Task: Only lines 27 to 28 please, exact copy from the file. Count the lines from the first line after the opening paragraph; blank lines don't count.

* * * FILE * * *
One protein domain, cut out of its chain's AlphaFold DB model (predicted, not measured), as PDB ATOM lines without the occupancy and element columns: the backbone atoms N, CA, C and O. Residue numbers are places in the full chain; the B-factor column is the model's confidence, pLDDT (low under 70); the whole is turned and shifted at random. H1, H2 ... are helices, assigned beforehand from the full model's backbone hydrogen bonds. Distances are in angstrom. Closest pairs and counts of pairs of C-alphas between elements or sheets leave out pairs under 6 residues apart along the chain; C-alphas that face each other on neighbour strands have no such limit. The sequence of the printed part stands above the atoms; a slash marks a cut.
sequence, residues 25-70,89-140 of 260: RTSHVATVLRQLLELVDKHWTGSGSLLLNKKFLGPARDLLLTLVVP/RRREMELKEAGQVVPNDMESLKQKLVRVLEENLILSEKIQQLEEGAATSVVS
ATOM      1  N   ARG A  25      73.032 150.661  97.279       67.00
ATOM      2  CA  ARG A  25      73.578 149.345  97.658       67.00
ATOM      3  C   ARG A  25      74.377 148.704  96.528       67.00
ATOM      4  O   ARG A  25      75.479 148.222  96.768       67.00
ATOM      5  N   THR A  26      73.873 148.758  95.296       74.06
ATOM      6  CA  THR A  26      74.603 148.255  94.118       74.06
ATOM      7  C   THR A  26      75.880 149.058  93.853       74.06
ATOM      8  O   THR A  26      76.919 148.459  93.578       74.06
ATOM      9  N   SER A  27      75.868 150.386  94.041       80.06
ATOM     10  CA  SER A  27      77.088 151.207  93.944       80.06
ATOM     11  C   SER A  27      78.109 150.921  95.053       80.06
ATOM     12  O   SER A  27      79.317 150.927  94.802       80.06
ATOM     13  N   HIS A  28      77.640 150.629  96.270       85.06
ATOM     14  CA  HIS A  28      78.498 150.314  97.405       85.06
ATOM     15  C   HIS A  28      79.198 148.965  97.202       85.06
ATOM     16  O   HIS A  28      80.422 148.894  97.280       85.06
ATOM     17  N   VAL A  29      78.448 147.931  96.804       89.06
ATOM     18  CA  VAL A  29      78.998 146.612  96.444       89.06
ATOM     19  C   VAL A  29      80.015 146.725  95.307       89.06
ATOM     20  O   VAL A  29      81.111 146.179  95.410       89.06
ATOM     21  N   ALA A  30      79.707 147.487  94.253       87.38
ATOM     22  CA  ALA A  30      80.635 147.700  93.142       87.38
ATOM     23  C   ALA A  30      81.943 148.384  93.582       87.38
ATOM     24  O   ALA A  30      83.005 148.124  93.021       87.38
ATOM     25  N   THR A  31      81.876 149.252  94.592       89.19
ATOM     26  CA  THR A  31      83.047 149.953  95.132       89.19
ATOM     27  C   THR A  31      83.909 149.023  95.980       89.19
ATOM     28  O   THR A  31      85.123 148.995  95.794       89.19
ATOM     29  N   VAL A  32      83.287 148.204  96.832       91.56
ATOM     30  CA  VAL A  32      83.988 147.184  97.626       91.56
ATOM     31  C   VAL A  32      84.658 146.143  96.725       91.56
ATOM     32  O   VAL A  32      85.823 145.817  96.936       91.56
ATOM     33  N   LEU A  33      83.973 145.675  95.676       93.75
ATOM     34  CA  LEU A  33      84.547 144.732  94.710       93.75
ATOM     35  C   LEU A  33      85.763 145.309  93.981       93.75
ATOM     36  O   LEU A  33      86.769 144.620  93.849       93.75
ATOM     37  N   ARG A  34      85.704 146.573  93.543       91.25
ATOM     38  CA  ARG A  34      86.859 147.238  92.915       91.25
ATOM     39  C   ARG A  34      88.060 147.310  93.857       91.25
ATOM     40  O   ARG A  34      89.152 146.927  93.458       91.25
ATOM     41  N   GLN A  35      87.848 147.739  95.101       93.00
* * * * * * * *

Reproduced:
ATOM     26  CA  THR A  31      83.047 149.953  95.132       89.19
ATOM     27  C   THR A  31      83.909 149.023  95.980       89.19